At this point I would like to say thanks to developers like lars.hvam and christian.guenter and all the not mentioned but not forgotten ABAP developers who made abapGit possible and thus provided one of the essential foundations for open source to flourish in the ABAP environment 🙏.

Back to the example: The ZMKE_CL_BUILDING class shown above is a development artifact. If it is transferred to a repository on GitHub with abapGit, its source code can be found (and edited) there. So also the included ABAP Doc comments.

Markdown on GitHub

Wikipedia's definition puts it beautifully: "Markdown is a lightweight markup language for creating formatted text using a plain-text editor". GitHub offers us an incredible number of helpful documentation options within our repository via Markdown.

Simply create *.md files as is and follows the thought "everything is text". After editing, which is possible directly on GitHub, GitHub takes care of the visually appealing preparation in HTML.

So here's a link for learning Markdown and check this link and this one to see how GitHub make use of Markdown.


Here's the definition of mermaid from their website: "Mermaid lets you create diagrams and visualizations using text and code. It is a Javascript based diagramming and charting tool that renders Markdown-inspired text definitions to create and modify diagrams dynamically."

With mermaid we can, for example, create class diagrams using a syntax easy as Markdown is. Even better: GitHub supports exactly that and prepares such a class diagram optically and in place.

Here's our example as very simple mermaid class diagram on GitHub in plain text:



click ZMKE_CL_BUILDING href ""
click ZMKE_CL_ROOM href ""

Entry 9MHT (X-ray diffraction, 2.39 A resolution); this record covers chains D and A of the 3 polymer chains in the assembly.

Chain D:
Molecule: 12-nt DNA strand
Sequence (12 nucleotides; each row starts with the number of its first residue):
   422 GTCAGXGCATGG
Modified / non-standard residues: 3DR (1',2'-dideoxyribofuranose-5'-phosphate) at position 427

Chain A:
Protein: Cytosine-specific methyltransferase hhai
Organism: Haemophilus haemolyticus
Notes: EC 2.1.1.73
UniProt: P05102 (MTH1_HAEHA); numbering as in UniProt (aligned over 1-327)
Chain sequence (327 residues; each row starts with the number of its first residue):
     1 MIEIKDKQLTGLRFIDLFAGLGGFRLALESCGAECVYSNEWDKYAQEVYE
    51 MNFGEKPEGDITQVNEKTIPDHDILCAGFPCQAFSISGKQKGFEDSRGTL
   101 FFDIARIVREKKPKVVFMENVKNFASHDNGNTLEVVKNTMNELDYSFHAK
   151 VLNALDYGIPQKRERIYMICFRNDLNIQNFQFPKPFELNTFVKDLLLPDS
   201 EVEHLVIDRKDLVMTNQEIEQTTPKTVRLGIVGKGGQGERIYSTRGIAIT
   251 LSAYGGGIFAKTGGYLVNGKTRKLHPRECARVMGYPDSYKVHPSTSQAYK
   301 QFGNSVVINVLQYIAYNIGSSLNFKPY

And here's the output, rendered by GitHub:

It's interesting that you can set a link for each class, linking on files in your repository or somewhere else. So it can refer directly to the appropriate file with the source code of the class, for example. This allows you to look at the class diagram and jump into the appropriate source code on GitHub.

For that reason, I wouldn't put much effort into the class diagram at first. It's only intended to show the connections. By linking to the development artifacts, you can reach them easily and look at the details there. As a side note, the link path should be relative to the repository. But I haven't gotten that resolved yet.


By using ABAP Doc, for example for a brief description of classes, in connection with the ADT, a simple but easily accessible documentation can be created. If you make the documented development artifacts available on GitHub and create a simple mermaid class diagram, it's easy for other developers to get started with your source code because they have a fast overview. Even withouth access to a SAP development system.

Automatic generation of the mermaid class diagram on a commit would of course be ideal, or at least one could generate a class diagram in the ADT.


Thanks for reading, stay healthy and kind regards